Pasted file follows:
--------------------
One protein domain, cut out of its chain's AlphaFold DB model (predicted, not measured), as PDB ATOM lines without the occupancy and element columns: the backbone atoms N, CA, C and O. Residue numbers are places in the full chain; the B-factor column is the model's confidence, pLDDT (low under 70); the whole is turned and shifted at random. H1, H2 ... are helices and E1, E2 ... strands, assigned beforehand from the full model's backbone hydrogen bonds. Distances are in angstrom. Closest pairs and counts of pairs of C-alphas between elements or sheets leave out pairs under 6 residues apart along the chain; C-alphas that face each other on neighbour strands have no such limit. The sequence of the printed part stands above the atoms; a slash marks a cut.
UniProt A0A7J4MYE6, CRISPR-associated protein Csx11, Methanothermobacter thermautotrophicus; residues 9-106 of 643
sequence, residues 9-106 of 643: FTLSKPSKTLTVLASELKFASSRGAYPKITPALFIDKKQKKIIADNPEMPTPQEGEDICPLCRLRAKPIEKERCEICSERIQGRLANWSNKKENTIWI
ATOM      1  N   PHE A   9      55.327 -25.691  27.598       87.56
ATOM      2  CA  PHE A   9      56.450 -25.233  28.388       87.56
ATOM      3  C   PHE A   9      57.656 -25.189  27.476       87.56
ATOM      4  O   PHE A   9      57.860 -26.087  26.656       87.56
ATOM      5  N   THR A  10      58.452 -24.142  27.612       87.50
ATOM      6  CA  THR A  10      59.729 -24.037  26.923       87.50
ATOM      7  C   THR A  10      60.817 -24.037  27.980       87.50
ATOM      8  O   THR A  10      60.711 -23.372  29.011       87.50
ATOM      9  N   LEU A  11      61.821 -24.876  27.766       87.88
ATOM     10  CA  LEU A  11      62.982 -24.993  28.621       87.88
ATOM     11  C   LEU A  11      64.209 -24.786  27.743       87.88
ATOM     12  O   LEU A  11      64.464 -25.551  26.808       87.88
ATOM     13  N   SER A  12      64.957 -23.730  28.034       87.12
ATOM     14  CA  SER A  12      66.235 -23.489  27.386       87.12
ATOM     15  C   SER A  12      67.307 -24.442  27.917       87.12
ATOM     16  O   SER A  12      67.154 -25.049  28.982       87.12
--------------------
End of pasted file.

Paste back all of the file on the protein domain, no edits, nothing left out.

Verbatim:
One protein domain, cut out of its chain's AlphaFold DB model (predicted, not measured), as PDB ATOM lines without the occupancy and element columns: the backbone atoms N, CA, C and O. Residue numbers are places in the full chain; the B-factor column is the model's confidence, pLDDT (low under 70); the whole is turned and shifted at random. H1, H2 ... are helices and E1, E2 ... strands, assigned beforehand from the full model's backbone hydrogen bonds. Distances are in angstrom. Closest pairs and counts of pairs of C-alphas between elements or sheets leave out pairs under 6 residues apart along the chain; C-alphas that face each other on neighbour strands have no such limit. The sequence of the printed part stands above the atoms; a slash marks a cut.
UniProt A0A7J4MYE6, CRISPR-associated protein Csx11, Methanothermobacter thermautotrophicus; residues 9-106 of 643
sequence, residues 9-106 of 643: FTLSKPSKTLTVLASELKFASSRGAYPKITPALFIDKKQKKIIADNPEMPTPQEGEDICPLCRLRAKPIEKERCEICSERIQGRLANWSNKKENTIWI
ATOM      1  N   PHE A   9      55.327 -25.691  27.598       87.56
ATOM      2  CA  PHE A   9      56.450 -25.233  28.388       87.56
ATOM      3  C   PHE A   9      57.656 -25.189  27.476       87.56
ATOM      4  O   PHE A   9      57.860 -26.087  26.656       87.56
ATOM      5  N   THR A  10      58.452 -24.142  27.612       87.50
ATOM      6  CA  THR A  10      59.729 -24.037  26.923       87.50
ATOM      7  C   THR A  10      60.817 -24.037  27.980       87.50
ATOM      8  O   THR A  10      60.711 -23.372  29.011       87.50
ATOM      9  N   LEU A  11      61.821 -24.876  27.766       87.88
ATOM     10  CA  LEU A  11      62.982 -24.993  28.621       87.88
ATOM     11  C   LEU A  11      64.209 -24.786  27.743       87.88
ATOM     12  O   LEU A  11      64.464 -25.551  26.808       87.88
ATOM     13  N   SER A  12      64.957 -23.730  28.034       87.12
ATOM     14  CA  SER A  12      66.235 -23.489  27.386       87.12
ATOM     15  C   SER A  12      67.307 -24.442  27.917       87.12
ATOM     16  O   SER A  12      67.154 -25.049  28.982       87.12